After the Millennium development goals (MDG’s) ran for its stipulated number of years, the United Nations in 2015 came up with the Sustainable Development Goals (SDG’s) which singled out women-related issues as one of its key focuses.

There have been several efforts geared towards not only bridging the gender gaps across the world, but also ensuring that women empowerment that will on the long run yield financial independence among women serves as a veritable tool to achieve these goals.

Several organisations and individuals have come together in different forms to contribute their quota towards improving the mode of living for women who largely feel vulnerable and marginalized and one of these organizations is the United States Agency for International Development (USAID).

For decades, USAID has partnered with the Government of Jordan and civil society organizations to support the well-being and empowerment of women and girls. With an education system that ensures equal access to both genders, Jordan has a highly educated female population that will help benefit Jordan in the future.

Despite ongoing progress, women in Jordan remain underutilized and often sidelined in society due to enduring norms and traditions. USAID’s programs support institutions that fight gender-based discrimination by expanding social dialogue on gender equality, strengthening enforcement and advocacy for female empowerment, and improving services for women and girls.

The Jordan Health Communication Partnership Project helped produce a TV spot highlighting Islam’s support for gender equity within the family. Despite having closed or reversed the gender gap in female education at all levels, Jordan continues to have one of the world’s lowest rates of female participation in the workforce.  Only 16 percent of Jordanian women participate in the economy.

There is support for improvement among government leadership, but policies may not be implemented, resources and leadership are lacking, and there are discrepancies between constitutional rights and local social norms and traditions.

Constraints on women’s political participation also persist despite expanding quotas for women in national and municipal bodies. Traditional beliefs and norms within families and communities are major barriers to both males’ and females’ life choices and aspirations. Furthermore, violence against women is prevalent and underreported due to social and familial pressures.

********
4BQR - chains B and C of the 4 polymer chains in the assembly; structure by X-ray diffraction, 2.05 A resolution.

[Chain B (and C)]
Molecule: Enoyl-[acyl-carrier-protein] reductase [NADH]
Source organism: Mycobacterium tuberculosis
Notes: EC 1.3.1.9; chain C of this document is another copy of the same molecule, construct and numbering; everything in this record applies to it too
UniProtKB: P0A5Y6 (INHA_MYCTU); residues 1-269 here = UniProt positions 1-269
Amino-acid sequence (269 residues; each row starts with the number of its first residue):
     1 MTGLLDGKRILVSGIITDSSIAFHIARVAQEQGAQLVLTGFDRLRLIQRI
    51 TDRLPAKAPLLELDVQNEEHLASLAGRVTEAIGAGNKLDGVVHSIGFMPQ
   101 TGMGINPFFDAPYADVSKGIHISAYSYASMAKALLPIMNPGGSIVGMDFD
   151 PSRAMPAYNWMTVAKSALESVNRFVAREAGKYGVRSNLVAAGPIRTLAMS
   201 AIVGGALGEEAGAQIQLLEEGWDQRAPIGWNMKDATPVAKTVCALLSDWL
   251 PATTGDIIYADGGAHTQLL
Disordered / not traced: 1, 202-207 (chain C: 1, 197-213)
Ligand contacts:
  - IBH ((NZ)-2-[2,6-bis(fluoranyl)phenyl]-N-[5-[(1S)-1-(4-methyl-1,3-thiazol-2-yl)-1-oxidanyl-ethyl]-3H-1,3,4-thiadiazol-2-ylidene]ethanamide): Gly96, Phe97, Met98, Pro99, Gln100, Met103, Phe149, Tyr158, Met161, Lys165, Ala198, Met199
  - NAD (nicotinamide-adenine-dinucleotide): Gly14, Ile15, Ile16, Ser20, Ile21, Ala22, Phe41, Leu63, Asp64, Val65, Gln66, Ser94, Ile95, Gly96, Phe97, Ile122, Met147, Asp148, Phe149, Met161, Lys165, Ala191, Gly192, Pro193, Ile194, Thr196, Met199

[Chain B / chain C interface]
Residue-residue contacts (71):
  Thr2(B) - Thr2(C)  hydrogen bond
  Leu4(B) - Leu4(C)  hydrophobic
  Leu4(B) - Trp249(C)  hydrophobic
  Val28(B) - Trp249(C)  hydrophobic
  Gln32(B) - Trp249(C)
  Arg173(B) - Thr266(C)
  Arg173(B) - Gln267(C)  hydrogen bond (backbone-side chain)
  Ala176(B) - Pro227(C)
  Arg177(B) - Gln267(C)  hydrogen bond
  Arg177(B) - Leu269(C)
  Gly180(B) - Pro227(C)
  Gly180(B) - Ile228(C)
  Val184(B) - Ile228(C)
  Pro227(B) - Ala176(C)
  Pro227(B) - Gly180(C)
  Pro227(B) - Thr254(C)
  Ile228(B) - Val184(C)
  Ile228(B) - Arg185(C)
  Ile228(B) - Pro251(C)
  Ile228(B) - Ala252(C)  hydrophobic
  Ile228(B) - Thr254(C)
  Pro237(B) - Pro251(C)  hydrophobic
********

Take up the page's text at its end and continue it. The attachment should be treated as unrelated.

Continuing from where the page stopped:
Compounding the problem is the influx of Syrian refugees over the past few years where the incidence of gender-based violence is high and early marriage among the refugee population stands at 33 percent.

Some of the current programs of USAID in Jordan are:

USAID implements gender-based programs across all sectors. In 2015, USAID supported the launch of Girls in Tech’s Jordan chapter

USAID implements gender-based programs across all sectors. In 2015, USAID supported the launch of Girls in Tech’s Jordan chapter, which supports women working in technology fields.

The Mission works with its implementing partners to advocate and promote gender equality across all programs and sectors. Support is not limited to the health and education sectors; female entrepreneurs and business owners have also benefited from USAID-supported microfinance and business development programs. Women have also been empowered to play an active role as citizens and policy makers.

USAID’s current strategy is to implement cross-cutting activities that mainstream gender throughout USAID programs and enhance gender equality and women’s empowerment. Programs promote changes in discriminatory social norms and practices, enhance advocacy and policy reforms, expand access to female-centered services, and encourage women’s participation in the economy.

To build on previous efforts and achievements to date, USAID has also launched a three-year project called USAID Takamol Gender program. Takamol is working to empower government, civil society institutions and individual change agents to address challenges facing gender equity, gender mainstreaming and female empowerment.

Some of the organisations achievements thus far include:

It funded the development and updating of a national strategy for women and the first comprehensive gender assessment to improve social development policies and services delivered to women.

It has identified gender discrimination in areas such as fiscal reform, social security, and civil service employment; helped develop options for more equitable new laws.

It has trained 100 female community health workers, who visit nearly 400,000 Jordanian women quarterly to counsel them on women’s health issues and modern family planning methods.

It supported the revision of penal code articles related to violence against women; mobilized non-governmental organizations’ community health workers and leaders to reach 460,000 women on preventing and addressing violence against women; institutionalized training programs and procedures for the detection and referral of gender-based violence cases in 17 private hospitals.

It Trained 1,707 young women lawyers and judges on human rights and gender-related laws.

It provided technical support to women parliamentarians, which helped usher in Jordan’s first women’s caucus in Parliament.

It trained 11,284 Ministry of Education female educators, teachers, principals, and supervisors on how to improve their teaching and leadership skills and empower students.

It raised public discourse on gender issues by training hundreds of journalists to cover women’s issues and convening more than 1,000 community based dialogues on gender issues.

It reached 3,587 women and provided awareness sessions on personal status laws, domestic violence and human rights laws.

Usaid Jordan 

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